newbie questions

Duncan Booth duncan.booth at invalid.invalid
Wed Mar 15 17:39:33 CET 2006

meeper34 wrote:

> 4.  Really basic question, and I'm sure I will learn this very quickly
> with more reading, but I'm confused by the lack of an entry point in a
> Python app, i.e. int main().

Keir's answer about testing for __main__ is good, but it might also help 
you to think a bit about what it actually means to run a Python program.

Python executes code line by line from top to bottom. Almost every 
statement in Python is executed.

This is quite different from a language like C where executable statements 
are safely tucked inside functions and execution starts at an arbitrary 
point (the 'main' function), or even C++ where global and static variable 
initialisations are also executable. In Python everything except the 
'global' statement is executed at runtime (also comments and docstrings 
don't execute). That includes 'import', 'class' and 'def'.

So, when you run a Python script it starts on the first line of the script. 
Usually that will be an 'import', so the interpreter will go off and find 
the referenced module, compile it if required, and then execute the module 
from top to bottom. If a module is imported more than once, it only starts 
executing the code in that module on the first import, and if you have 
circular imports you can end up accessing a module which has only partly 

When it sees a class definition the interpreter executes its body in a new 
namespace and uses the result to create the class. When it sees a function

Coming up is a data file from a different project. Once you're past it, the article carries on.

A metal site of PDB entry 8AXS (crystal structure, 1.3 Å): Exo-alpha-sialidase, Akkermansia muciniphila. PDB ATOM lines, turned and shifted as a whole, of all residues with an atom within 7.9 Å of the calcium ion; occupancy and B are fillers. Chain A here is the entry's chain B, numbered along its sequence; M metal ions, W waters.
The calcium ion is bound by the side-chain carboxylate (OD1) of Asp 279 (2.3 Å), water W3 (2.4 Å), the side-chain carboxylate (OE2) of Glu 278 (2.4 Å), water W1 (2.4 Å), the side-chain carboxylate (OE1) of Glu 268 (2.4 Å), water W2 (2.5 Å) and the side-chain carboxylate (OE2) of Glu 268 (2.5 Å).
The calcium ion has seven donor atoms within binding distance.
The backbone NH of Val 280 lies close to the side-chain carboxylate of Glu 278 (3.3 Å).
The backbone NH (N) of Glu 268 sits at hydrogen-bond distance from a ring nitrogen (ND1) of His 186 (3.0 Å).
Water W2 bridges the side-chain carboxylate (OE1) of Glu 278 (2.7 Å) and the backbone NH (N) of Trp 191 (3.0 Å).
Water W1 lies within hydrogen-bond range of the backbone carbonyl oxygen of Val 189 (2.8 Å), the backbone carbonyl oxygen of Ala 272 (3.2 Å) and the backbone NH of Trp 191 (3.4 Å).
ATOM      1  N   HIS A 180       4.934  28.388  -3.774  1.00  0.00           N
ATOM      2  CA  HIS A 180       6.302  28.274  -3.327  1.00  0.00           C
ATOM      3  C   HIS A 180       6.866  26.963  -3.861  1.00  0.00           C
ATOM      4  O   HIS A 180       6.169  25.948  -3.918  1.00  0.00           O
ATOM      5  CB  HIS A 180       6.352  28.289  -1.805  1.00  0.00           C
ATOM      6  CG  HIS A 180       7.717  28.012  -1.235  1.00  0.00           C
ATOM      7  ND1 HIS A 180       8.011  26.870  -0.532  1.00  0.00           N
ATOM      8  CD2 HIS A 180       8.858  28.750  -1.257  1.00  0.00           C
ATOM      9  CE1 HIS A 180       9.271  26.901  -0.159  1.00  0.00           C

definition it doesn't execute the body, but it does execute any default 
arguments and then it creates the function.

What does this mean in practice? You cannot reference a class or function 
until after you have executed the relevant definition. You can stick a 
function definition inside a loop if you want: the name just gets rebound 
to a new object each time it is executed. The behaviour can be quite 
suprising at times for people who think of declaring functions, but it is 
extremely logical if you remember that everything has to execute.

The __name__=='__main__' convention works because the main script executes 
in the module called '__main__', whereas every other module executes under 
its own name. But it isn't really the start of the program: rather it is 
the very last thing executed after all the modules have imported and done 
whatever initialisation they want, and after all the classes and functions 
have been defined.

More information about the Python-list mailing list